Promoting Self-Determined Motivation for Exercise in Cardiac Rehabilitation: The Role of Autonomy Support


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Abstract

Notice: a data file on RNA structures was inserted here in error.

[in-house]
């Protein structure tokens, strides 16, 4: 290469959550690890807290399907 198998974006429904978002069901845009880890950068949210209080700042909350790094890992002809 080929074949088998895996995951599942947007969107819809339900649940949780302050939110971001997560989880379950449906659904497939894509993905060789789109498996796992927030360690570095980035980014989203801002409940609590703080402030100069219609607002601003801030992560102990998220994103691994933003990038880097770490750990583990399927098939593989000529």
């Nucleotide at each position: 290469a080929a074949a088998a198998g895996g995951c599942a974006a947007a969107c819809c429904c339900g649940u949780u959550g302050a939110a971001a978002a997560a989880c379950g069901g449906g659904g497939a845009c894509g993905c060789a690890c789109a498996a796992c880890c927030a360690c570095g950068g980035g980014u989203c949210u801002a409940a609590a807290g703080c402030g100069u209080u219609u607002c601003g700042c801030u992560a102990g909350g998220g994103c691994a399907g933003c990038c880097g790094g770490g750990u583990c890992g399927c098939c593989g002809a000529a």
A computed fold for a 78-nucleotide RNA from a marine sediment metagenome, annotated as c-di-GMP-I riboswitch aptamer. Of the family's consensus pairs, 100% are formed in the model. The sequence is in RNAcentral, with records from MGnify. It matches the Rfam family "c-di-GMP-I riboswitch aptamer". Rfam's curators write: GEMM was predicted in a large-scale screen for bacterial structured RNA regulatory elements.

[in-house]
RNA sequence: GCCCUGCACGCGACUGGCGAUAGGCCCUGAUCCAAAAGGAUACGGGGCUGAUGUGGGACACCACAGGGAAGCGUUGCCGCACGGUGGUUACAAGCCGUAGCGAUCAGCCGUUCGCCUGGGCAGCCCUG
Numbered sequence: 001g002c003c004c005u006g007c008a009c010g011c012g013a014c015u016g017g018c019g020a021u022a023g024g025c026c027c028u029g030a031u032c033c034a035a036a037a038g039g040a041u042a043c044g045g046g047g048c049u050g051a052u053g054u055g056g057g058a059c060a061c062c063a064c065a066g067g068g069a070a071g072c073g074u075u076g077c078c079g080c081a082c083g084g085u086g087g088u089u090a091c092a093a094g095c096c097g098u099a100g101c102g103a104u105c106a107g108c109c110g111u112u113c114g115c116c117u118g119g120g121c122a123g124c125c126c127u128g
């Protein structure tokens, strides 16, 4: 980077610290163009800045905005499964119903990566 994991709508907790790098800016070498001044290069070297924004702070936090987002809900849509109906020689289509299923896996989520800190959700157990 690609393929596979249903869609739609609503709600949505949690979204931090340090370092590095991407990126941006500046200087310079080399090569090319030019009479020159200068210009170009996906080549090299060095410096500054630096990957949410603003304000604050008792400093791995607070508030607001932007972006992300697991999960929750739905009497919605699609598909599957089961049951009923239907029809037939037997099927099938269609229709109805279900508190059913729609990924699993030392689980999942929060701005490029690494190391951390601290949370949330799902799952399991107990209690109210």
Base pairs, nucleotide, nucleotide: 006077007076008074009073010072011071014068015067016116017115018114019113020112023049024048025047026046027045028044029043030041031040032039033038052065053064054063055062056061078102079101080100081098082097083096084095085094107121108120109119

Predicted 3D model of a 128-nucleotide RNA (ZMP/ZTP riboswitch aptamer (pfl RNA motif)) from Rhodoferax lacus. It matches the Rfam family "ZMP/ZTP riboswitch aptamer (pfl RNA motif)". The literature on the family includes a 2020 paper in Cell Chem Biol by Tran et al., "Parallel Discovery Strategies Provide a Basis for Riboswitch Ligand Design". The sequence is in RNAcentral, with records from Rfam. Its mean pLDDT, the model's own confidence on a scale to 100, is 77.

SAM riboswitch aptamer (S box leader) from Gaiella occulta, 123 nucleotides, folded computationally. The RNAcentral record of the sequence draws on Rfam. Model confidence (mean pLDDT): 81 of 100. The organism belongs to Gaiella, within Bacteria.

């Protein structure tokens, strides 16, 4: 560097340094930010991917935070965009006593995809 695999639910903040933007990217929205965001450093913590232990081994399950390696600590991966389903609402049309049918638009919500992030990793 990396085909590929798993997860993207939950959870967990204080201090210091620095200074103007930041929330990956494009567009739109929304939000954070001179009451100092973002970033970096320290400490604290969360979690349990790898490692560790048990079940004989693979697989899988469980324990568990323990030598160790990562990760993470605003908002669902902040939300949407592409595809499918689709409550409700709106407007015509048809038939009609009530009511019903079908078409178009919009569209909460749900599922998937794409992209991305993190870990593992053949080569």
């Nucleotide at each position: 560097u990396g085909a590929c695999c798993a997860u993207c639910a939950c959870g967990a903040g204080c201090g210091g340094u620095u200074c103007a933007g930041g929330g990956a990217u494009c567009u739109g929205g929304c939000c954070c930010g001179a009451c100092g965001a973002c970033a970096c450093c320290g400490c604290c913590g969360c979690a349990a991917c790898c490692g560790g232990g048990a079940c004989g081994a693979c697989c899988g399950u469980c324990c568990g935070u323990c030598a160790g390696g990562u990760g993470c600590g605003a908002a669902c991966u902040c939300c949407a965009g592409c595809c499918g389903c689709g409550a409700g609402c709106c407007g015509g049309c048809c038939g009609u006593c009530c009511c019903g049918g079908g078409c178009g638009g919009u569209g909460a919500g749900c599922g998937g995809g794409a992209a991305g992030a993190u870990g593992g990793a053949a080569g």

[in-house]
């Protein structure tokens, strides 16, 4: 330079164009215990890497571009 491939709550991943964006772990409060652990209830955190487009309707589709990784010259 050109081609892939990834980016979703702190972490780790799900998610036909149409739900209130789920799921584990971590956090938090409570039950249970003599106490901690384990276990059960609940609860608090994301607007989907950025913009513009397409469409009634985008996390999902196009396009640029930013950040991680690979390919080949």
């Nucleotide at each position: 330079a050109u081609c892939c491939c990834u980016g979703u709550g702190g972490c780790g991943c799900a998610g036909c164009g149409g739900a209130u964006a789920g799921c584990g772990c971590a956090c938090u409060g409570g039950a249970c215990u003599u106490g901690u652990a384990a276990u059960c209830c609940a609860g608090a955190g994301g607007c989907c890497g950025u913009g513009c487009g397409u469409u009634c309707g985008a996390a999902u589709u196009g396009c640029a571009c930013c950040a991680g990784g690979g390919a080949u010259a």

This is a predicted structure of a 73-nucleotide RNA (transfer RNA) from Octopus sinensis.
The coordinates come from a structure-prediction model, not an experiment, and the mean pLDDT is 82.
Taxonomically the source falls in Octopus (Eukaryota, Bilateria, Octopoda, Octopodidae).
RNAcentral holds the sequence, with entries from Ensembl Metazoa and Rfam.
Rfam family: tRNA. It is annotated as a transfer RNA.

Objective: Using self-determination theory (SDT), we examined relationships between cardiac rehabilitation (CR) participants’ perceived autonomy support, motivation for exercise, and exercise behavior. Research Method/Design: Male CR outpatients (N = 53; Mage = 62.83 ± 10.78 years). The design was correlational (cross-sectional and prospective), examining relationships between perceived autonomy support and motivation for exercise at Week 4 of CR participation as well as motivation and CR attendance and other indicators of exercise behavior (frequency, duration, total exercise time) at a 1-week follow-up, 10 weeks later. Results: Perceived autonomy support was correlated with self-determined motivation, r(53) = .32, p < .05. Self-determined motivation predicted total exercise volume at follow-up, r(53) = .34, p < .05, as well as length of exercise session duration (R2 = .27; β = .52, p < .001). Conclusion: Results support SDT and the potential for autonomy support from interventionists to affect self-determined motivation and exercise behavior of participants involved in CR.

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